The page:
This is so versatile it makes for a great “workhorse cut”.
Use it for pot roasts, stews, casseroles... even mince.
If you chop your own stewing steak you get to decide exactly how lean you want it to be.
It's a favourite of gourmet burger joints... because it's fat content makes for juicy burgers with a robust beefy flavour.
Delivered vacuum packed.
Chill it, trim it and slice it. This is a large chunk of meat.
Chuck is a cut from the shoulder, so it's made up of many different muscles. If you're cutting it up for braising, or stewing steak, you'll likely get irregular pieces—some leaner, some fattier, some tenderer, some tougher.
Search Youtube for “beef chuck roll how to” or “how to cut a beef chuckroll” for a short video that shows you how it's done.
Take care not to puncture the vacuum pack. Store it below 4°C and never let it get above 7°C. Be gentle with it, if you bang it or drop it the meat will lose some of it's moisture. Don't stack heavy things on top of it either.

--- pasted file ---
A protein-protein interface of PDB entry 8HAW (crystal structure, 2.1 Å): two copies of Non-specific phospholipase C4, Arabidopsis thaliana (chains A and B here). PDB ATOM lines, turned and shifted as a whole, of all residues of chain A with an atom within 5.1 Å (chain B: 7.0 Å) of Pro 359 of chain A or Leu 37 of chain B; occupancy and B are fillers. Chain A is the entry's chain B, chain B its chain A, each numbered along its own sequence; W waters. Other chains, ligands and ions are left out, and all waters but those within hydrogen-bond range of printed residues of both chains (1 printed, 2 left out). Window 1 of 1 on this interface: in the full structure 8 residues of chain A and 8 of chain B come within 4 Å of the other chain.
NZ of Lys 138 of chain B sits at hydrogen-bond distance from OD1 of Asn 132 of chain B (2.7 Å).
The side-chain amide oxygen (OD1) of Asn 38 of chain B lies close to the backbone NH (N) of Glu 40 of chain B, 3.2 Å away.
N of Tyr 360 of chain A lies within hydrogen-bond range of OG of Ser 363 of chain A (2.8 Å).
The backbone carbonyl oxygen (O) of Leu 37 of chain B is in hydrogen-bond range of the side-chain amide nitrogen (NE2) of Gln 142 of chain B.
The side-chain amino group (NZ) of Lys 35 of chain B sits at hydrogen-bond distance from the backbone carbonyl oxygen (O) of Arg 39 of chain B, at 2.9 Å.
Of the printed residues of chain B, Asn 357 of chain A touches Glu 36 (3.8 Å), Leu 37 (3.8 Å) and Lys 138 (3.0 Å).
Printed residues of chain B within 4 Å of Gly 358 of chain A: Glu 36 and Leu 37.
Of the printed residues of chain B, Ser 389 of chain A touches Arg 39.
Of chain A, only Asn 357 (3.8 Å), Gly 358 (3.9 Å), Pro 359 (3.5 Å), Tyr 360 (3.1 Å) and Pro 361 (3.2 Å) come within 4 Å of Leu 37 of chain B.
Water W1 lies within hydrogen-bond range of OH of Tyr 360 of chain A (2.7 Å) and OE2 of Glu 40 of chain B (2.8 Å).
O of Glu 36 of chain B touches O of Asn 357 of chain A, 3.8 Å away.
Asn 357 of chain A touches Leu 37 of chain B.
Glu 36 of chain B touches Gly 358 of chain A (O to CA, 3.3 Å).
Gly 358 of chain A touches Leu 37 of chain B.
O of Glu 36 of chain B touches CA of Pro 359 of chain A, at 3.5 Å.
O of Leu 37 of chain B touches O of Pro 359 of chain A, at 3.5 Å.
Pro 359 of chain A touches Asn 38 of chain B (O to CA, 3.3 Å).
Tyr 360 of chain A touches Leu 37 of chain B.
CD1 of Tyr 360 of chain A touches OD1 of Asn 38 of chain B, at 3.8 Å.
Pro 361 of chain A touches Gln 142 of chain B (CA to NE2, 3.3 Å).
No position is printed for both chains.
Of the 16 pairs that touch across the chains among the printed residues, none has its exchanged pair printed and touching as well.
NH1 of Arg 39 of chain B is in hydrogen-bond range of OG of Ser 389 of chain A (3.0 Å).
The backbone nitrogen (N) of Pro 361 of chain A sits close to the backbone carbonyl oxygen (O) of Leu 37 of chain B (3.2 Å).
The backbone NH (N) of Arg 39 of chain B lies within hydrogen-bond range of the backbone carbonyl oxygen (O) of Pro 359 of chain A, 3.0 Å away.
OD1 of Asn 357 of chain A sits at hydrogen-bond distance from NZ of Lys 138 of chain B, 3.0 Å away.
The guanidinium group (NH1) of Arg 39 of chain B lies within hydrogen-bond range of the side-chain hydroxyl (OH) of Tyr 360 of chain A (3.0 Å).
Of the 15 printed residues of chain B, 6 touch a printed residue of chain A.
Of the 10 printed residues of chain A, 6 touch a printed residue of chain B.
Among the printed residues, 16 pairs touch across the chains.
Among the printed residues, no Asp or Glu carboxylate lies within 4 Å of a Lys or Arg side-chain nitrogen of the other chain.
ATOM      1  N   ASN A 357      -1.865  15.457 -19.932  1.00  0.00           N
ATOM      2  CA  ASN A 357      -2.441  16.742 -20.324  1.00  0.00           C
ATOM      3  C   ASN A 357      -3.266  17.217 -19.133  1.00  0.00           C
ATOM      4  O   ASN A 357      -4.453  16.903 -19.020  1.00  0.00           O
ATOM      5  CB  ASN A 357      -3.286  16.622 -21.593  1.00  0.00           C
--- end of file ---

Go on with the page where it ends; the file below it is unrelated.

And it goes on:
With fridge set at 1-4 °C
Unopened vacuum pack 2 weeks
Always wash your hands before and after you touch fresh meat. Do the same with any chopping boards you use. And make sure you wipe down any surfaces raw meat has been in contact with.
Never let raw meat come into contact with other food in your fridge. And never – ever - let it come into contact with anything you'd eat straight from the fridge like ham, lettuce or cheese.
Store it separately in the coldest bit of the fridge. Usually the bottom of the fridge near the back.
Let the air circulate
All fresh meat - except bacon or anything in a vacuum pack - needs circulating air so as not to spoil. It does much better in the fridge if it's not covered in plastic. Store it in a bowl and cover it with a paper towel or tea towel, well away from ready to eat foodstuffs
Whole 4-6 months
Sliced 2-3 months
Freeze meat as quickly as possible. Most of the damage to your meat is done when it's around the 0°C mark, because that's when the ice crystals are at their largest. These crystals puncture the meat so you lose some of the juices when it thaws.
Once frozen your biggest problem is air
Any frozen food in contact with the air will dry out and get freezer burn. So make sure anything you freeze is 100% airtight.
The slower you thaw your meat the less juice is lost. Defrost it in the fridge.